That time of year

It was four in the morning (yesterday morning) and unlike almost everyone else I knew, I was standing in the dark and rain, down at the ball-fields just off Walker Road.

I had been awake since two and after the kitties all got an early breakfast and I had exhausted all the news and email catching up, I grabbed my camera and hopped in the car for a short two minute drive.

I know it sounds really crazy to be up and moving at that time of day and while in part I agree, I also believe that if you can’t get back to sleep then the better alternative is to get up and do something useful.

Early morning thunder had been rolling through the clouds above while I fed the nine cats and the four baby possums (that moved in underneath the house). So when all the hungry little munchkins had been fed, I stood there for a moment on the driveway and stared up at the clouds.

The soft rain was almost warm but had enough of a chill to refresh this tired face. The cobwebs of sleeplessness washed from my eyes and so my thoughts moved to whether any of this would be worth photographing.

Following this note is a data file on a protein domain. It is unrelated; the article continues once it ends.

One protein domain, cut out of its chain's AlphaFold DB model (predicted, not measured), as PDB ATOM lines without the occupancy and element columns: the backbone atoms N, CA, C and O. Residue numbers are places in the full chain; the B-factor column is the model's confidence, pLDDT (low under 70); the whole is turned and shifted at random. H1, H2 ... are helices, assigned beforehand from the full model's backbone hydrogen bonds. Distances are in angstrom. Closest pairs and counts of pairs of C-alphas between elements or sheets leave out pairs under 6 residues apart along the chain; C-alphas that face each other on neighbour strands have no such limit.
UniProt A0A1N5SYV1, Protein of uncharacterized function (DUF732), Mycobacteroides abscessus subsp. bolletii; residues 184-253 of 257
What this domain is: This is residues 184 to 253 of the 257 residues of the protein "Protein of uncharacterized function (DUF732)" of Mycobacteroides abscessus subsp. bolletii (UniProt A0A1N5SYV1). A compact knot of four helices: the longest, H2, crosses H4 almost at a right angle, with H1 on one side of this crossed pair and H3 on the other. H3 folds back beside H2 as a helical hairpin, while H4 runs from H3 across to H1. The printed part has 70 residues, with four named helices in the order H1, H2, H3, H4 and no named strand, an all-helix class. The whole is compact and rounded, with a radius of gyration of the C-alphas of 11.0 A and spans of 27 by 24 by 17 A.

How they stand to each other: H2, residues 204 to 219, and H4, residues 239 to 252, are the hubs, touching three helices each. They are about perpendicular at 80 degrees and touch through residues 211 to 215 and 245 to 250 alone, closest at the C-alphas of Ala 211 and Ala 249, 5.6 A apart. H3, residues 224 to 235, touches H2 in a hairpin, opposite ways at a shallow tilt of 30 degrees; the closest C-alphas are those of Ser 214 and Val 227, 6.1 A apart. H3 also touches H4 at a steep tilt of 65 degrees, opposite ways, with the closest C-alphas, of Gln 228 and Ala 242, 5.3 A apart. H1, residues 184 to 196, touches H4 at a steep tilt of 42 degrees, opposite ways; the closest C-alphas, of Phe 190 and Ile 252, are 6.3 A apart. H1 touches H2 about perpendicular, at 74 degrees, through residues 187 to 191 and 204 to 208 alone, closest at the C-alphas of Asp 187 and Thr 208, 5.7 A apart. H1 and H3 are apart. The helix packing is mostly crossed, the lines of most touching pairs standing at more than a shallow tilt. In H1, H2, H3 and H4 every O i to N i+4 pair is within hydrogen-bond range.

It had been quite a while since lightning storms became a subject of photographs for me, so I felt some degree of excitement and gathered the A77 , which really hadn’t seen the light of day since I moved onto the A7 full frame camera.

I waved goodbye to the cats and left the office door open wide enough that they could come and go while I was gone. Not the most security -conscious decision, I know, but my babies need to not be locked out in the thunder, lightning, and rain.

So, that is how I now found myself taking a light soaking and setting up my camera in the wet and thunderous early morning. I should have driven further and perhaps a better view was from the lake side. But the reality was that I didn’t know how long the light show would last and besides which it mainly played out between the clouds themselves rather than the showman-like spikes that we all like to see in a wild lightning storm.

This weather was more loud rumbling and incessant flashing that turned the dark skies momentarily bright. To my hungry soul it was like manna from heaven and I loved every rumble, every flash.

The photos weren’t mind-blowing or anything. It wasn’t that kind of storm. But they are here at the end of this blog if you would like to check them out.